– bzim
    Dec 10 '18 at 20:57
  • 3
    I query the database via sqlAlchemy. There's no result. Returned object is None. Which means no result. There is no error. You check if a result is none, if not, you use the result object. Nothing evil about it. The most evil thing about programming is dogmatism.
    – unity100
    Nov 1 '20 at 5:32

It means you're trying to concatenate a string with something that is None.

None is the "null" of Python, and NoneType is its type.

This code will raise the same kind of error:

>>> bar = "something"
>>> foo = None
>>> print foo + bar
TypeError: cannot concatenate 'str' and 'NoneType' objects

In Python, to represent the absence of a value, you can use the None value types.NoneType.None


In the error message, instead of telling you that you can't concatenate two objects by showing their values (a string and None in this example), the Python interpreter tells you this by showing the types of the objects that you tried to concatenate. The type of every string is str while the type of the single None instance is called NoneType.

You normally do not need to concern yourself with NoneType, but in this example it is necessary to know that type(None) == NoneType.

  • I have a very similar problem and trying to detect if the object is NoneType, your affirmation doesn't work for me: >>> type(key) <type 'NoneType'> >>> type(key) == NoneType Traceback (most recent call last): File "<stdin>", line 1, in <module> NameError: name 'NoneType' is not defined
    – RuBiCK
    Dec 25 '15 at 0:22
  • 2
    @RuBiCK NoneType is not defined anywhere (that I am aware of). If you want to check whether a value is None, just use key is None (see stackoverflow.com/questions/23086383/…). Otherwise you could use type(key) == type(None) to the same effect. Jan 3 '16 at 19:17

Your error's occurring due to something like this:
>>> None + "hello world"
Traceback (most recent call last):
File "<stdin>", line 1, in <module>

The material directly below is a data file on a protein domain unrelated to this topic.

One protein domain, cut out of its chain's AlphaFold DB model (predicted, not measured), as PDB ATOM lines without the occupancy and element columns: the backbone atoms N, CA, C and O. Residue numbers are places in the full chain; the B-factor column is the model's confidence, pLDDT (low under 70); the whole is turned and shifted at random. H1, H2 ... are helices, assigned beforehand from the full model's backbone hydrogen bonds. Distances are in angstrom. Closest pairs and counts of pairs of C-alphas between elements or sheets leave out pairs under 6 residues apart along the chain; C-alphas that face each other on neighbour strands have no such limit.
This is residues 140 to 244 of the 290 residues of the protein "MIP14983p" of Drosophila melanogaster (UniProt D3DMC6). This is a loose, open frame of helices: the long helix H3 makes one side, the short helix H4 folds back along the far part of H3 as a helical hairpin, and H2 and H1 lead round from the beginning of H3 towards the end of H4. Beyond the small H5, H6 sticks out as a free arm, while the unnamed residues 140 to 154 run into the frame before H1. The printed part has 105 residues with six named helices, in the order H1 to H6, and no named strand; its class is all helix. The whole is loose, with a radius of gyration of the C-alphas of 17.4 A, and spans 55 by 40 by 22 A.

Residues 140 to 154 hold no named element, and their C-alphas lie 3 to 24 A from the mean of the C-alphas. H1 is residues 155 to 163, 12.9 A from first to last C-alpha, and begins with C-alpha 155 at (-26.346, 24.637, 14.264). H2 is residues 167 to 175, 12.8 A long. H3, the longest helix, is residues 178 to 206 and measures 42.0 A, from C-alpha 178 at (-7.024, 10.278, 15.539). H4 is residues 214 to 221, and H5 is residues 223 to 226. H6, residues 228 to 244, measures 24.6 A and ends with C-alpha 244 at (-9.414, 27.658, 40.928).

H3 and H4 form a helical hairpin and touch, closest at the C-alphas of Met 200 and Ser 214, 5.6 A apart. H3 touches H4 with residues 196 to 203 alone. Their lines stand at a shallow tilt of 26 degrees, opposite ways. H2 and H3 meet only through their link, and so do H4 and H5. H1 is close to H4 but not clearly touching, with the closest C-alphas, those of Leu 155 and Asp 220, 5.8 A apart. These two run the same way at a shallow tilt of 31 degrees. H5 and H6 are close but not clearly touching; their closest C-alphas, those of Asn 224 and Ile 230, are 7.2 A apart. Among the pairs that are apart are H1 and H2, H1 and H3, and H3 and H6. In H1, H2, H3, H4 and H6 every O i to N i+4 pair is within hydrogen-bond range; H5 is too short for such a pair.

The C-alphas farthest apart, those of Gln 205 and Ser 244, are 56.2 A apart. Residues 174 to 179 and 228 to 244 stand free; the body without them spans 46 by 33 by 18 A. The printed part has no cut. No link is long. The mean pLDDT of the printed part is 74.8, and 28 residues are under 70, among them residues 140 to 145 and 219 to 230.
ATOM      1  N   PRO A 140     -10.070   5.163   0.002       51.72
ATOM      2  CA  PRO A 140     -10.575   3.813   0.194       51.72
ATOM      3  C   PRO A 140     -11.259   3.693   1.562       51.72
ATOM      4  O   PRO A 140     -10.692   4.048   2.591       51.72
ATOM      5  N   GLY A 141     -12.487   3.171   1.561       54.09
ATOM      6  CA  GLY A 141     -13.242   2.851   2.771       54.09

TypeError: unsupported operand type(s) for +: 'NoneType' and 'str'

Python's None object is roughly equivalent to null, nil, etc. in other languages.


One of the variables has not been given any value, thus it is a NoneType. You'll have to look into why this is, it's probably a simple logic error on your part.


It's returned when you have for instance print as your last statement in a function instead of return:

def add(a, b):
    print(a+ b)

x = add(5,5)

y = x + 545

TypeError: unsupported operand type(s) for +: 'NoneType' and 'int' <class 'NoneType'>

def add(a, b):
    return (a+ b)

x = add(5,5)

<class 'int'>

NoneType is the type of None.

See the Python 2 docs here: https://docs.python.org/2/library/types.html#types.NoneType


In Python

  • NoneType is the type of the None object.
  • There is only one such object. Therefore, "a None object" and "the None object" and "None" are three equivalent ways of saying the same thing.
  • Since all Nones are identical and not only equal, you should prefer x is None over x == None in your code.
  • You will get None in many places in regular Python code as pointed out by the accepted answer.
  • You will also get None in your own code when you use the function result of a function that does not end with return myvalue or the like.


  • There is a type NoneType in some but not all versions of Python, see below.
  • When you execute print(type(None)), you will get <type 'NoneType'>.
    This is produced by the __repr__ method of NoneType.
    See the documentation of repr and that of magic functions (or "dunder functions" for the double underscores in their names) in general.

In Python 2.7

In Python 3.0 to 3.9

  • NoneType has been removed from module types, presumably because there is only a single value of this type.
  • It effectively exists nevertheless, it only has no built-in name: You can access NoneType by writing type(None).
  • If you want NoneType back, just define NoneType = type(None).

In Python 3.10+